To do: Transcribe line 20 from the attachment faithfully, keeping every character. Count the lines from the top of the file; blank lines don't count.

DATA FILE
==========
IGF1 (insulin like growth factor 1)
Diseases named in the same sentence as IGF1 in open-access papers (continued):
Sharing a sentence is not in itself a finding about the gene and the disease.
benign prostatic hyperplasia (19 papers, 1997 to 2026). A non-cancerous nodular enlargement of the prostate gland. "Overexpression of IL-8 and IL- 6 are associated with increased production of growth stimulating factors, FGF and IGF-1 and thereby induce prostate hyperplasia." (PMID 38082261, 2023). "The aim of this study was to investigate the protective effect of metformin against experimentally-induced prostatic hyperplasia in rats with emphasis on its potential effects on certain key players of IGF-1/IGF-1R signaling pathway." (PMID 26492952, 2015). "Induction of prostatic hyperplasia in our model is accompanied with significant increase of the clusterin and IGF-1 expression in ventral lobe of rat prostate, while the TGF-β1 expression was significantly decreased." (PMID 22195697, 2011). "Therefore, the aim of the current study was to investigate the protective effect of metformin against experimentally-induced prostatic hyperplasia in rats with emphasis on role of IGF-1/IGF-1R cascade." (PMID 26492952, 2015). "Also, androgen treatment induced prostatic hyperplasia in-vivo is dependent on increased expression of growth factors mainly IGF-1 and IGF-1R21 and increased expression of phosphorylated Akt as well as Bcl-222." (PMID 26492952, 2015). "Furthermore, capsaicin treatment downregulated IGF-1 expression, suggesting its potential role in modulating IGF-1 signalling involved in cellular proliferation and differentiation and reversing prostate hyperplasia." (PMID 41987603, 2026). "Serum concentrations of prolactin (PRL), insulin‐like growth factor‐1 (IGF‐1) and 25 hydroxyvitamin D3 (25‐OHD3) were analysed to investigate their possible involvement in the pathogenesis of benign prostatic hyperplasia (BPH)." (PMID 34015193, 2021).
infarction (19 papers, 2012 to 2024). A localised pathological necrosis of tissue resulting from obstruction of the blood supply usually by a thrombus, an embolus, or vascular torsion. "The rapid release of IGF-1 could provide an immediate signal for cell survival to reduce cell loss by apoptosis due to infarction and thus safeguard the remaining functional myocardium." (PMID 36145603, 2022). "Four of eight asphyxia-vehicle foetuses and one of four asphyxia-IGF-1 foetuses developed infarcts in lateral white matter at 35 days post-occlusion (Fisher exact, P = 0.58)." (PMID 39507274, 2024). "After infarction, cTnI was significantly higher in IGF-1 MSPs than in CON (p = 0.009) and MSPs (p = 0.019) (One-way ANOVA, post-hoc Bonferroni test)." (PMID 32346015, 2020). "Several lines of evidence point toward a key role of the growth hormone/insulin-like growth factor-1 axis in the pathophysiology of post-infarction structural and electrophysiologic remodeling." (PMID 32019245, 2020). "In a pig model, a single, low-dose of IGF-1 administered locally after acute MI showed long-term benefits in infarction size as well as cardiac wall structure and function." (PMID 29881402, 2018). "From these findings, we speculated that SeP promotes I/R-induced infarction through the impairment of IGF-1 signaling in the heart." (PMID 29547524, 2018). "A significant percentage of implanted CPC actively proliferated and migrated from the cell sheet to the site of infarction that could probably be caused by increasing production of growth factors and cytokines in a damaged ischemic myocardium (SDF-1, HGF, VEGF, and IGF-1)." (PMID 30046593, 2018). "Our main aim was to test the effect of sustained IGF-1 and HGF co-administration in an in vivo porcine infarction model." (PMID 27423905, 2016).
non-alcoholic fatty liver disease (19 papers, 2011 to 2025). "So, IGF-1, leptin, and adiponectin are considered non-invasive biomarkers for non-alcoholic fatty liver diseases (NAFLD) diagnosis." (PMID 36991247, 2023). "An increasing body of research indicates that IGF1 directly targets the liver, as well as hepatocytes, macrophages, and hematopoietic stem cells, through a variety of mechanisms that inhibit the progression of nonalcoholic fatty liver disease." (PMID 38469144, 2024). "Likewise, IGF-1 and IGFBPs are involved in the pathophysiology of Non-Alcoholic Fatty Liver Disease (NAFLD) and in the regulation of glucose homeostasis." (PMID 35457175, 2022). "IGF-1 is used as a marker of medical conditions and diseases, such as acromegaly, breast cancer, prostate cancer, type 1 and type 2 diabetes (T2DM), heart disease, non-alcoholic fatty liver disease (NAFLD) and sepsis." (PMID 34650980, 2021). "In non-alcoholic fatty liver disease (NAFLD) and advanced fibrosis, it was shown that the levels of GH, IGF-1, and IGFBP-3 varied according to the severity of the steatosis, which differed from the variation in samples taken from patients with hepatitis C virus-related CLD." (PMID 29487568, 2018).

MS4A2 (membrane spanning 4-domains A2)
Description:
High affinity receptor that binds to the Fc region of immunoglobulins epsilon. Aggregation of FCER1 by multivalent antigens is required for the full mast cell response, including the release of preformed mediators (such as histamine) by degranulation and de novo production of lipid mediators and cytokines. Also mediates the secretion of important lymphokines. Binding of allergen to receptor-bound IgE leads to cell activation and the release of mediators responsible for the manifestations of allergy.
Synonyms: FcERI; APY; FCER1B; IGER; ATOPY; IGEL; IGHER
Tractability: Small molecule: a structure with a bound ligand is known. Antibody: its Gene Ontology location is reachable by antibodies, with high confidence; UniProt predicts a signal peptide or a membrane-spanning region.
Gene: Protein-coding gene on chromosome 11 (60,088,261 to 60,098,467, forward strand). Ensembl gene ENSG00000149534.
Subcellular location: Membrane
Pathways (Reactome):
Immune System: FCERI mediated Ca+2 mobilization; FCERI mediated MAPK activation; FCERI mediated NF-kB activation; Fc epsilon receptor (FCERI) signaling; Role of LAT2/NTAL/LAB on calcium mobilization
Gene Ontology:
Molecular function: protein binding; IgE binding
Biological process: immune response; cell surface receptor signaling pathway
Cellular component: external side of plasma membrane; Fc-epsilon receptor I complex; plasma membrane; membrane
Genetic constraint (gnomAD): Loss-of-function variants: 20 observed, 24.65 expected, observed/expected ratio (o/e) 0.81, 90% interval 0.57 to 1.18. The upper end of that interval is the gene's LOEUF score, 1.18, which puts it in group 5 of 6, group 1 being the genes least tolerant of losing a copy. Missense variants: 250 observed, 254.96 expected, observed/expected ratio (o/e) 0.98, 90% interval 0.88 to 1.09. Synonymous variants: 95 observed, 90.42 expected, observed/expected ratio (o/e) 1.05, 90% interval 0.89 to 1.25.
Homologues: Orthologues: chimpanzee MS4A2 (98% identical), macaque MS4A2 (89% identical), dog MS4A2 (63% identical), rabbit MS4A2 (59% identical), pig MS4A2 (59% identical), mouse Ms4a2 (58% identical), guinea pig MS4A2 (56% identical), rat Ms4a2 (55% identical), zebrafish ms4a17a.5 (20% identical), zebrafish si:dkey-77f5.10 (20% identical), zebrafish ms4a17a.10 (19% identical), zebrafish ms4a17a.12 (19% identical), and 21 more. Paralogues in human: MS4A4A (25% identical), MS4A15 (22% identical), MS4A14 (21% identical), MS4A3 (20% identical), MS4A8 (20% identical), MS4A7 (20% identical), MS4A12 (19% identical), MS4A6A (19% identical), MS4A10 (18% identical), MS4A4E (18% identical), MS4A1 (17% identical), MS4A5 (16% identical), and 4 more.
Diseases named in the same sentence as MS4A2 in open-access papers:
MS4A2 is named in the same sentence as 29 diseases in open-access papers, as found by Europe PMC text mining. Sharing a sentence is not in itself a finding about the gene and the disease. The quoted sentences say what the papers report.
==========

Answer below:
Genetic constraint (gnomAD): Loss-of-function variants: 20 observed, 24.65 expected, observed/expected ratio (o/e) 0.81, 90% interval 0.57 to 1.18. The upper end of that interval is the gene's LOEUF score, 1.18, which puts it in group 5 of 6, group 1 being the genes least tolerant of losing a copy. Missense variants: 250 observed, 254.96 expected, observed/expected ratio (o/e) 0.98, 90% interval 0.88 to 1.09. Synonymous variants: 95 observed, 90.42 expected, observed/expected ratio (o/e) 1.05, 90% interval 0.89 to 1.25.